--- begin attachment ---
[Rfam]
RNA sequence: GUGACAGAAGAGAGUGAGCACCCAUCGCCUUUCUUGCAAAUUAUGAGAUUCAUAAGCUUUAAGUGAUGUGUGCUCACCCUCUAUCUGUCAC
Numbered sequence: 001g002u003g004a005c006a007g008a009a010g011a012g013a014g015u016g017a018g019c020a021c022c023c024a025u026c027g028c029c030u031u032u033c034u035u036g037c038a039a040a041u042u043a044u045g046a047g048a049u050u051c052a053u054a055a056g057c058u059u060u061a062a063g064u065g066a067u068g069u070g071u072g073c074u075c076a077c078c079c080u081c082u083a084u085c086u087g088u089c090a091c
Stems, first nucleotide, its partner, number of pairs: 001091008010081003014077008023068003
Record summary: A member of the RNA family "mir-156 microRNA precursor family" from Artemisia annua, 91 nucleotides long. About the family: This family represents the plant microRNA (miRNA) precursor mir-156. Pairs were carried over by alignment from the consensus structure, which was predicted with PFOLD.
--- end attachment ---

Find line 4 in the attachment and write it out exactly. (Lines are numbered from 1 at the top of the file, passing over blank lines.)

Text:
Stems, first nucleotide, its partner, number of pairs: 001091008010081003014077008023068003